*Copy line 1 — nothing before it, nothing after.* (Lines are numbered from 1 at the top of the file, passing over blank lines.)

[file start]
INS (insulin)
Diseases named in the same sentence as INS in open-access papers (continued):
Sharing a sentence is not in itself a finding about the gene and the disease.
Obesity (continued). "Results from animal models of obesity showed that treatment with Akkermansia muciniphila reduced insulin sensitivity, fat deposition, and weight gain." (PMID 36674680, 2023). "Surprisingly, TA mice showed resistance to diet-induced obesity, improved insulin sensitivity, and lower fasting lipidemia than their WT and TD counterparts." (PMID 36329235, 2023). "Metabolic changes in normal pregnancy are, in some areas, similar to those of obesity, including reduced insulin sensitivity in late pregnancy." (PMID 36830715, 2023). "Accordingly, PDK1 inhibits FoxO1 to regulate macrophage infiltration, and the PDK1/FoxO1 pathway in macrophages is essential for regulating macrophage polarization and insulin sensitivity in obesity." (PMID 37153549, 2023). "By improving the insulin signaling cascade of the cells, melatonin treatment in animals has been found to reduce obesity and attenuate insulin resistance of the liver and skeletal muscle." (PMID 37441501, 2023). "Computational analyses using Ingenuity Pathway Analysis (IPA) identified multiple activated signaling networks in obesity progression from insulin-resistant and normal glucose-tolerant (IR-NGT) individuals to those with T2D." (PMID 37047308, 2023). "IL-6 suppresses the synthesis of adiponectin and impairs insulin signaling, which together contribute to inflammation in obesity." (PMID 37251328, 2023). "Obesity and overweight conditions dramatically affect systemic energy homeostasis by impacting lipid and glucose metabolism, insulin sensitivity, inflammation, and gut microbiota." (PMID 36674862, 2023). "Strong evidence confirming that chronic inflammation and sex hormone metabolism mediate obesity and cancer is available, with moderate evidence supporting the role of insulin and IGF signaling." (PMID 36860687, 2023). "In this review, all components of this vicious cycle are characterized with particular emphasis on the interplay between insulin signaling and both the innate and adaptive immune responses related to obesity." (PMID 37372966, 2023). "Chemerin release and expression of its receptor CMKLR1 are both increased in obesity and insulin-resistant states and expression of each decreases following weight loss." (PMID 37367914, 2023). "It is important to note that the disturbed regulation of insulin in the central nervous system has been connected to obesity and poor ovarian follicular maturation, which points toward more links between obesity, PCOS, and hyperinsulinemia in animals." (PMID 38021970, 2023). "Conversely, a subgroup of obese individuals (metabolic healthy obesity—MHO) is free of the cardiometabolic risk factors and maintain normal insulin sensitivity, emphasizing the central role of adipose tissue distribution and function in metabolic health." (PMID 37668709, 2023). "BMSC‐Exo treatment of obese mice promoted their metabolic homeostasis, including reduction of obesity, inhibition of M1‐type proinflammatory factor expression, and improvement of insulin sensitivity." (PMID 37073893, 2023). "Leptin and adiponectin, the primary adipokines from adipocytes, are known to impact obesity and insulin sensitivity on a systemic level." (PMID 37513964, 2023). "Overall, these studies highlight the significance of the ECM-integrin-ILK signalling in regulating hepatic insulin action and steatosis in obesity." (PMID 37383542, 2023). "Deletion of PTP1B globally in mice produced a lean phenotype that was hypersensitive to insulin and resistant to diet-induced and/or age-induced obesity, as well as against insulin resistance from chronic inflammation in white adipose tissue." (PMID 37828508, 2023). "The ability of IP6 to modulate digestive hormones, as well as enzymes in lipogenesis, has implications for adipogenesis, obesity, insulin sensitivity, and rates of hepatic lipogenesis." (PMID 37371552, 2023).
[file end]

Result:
INS (insulin)